Yesterday at the last day of our Summer Institute at Tilton School, my co-facilitator Julie Wilson reminded us of the importance of endings. Some celebrate endings; one of our attendees used to work at a school that held a Viking funeral every spring so students and teachers could burn something that they did not want to take along any longer. But most schools let things fade away, or hope them gone…or not. It is an assumed privilege of the education system that if one digs in one’s heels or ignores pleas long enough, and if one has many years of tenure at the school, most leaders will not actually require an “ending”.
I told the story of instituting email (can you remember that far back??) when I was at Francis Parker School. No matter how many times we urged all faculty and staff to learn how to turn on a computer and use email, two or three senior members of the high school faculty pretty much just said “hell no, we are never going to turn on a damn computer”. Finally, after several years of this, a head of school summoned the courage to say we would no longer send any memos out on paper, so if teachers wanted to be informed of anything around the school, they at LEAST had to learn how to turn on a computer and use email. Paper was ending…finally. Those teachers learned how to use email in a week.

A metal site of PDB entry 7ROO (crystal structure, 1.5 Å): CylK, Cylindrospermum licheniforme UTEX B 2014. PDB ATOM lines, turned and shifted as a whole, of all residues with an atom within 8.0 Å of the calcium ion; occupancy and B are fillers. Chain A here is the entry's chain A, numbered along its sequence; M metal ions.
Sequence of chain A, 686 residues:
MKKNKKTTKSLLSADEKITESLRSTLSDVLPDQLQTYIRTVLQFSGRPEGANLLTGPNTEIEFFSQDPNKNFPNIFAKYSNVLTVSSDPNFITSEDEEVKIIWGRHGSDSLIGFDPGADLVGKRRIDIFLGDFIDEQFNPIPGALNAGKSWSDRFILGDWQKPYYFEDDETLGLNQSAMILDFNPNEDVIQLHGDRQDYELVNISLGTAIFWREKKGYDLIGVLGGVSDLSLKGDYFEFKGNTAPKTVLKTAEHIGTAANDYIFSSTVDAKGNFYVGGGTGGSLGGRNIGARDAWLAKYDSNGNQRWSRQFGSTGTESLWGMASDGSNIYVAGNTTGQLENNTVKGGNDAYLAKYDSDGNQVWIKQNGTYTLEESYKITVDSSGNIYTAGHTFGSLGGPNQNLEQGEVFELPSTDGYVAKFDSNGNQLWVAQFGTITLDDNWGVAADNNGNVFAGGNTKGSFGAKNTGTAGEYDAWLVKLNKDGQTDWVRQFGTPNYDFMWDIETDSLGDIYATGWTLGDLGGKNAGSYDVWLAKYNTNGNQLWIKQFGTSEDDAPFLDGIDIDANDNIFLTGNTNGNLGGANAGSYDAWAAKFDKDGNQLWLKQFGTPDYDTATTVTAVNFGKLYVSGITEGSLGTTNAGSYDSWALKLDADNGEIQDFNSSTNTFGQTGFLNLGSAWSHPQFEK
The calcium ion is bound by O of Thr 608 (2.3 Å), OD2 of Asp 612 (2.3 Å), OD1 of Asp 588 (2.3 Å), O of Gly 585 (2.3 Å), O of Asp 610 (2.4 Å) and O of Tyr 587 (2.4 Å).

People and organizations need transitions. As Julie reminded us, change is relatively straight-forward; it is the transitions that can be messy and uncomfortable. Knowing about and talking about the difference between change (which can happen very quickly), and transitions (which can take much longer), is important. And setting out time lines and expectations for firm endings is important as well. If we never actually end things, we stack up to the breaking point, and most educators are already overloaded. If you decide to end something, decide a transition offramp…and stick to it, even when the senior faculty members whine and complain!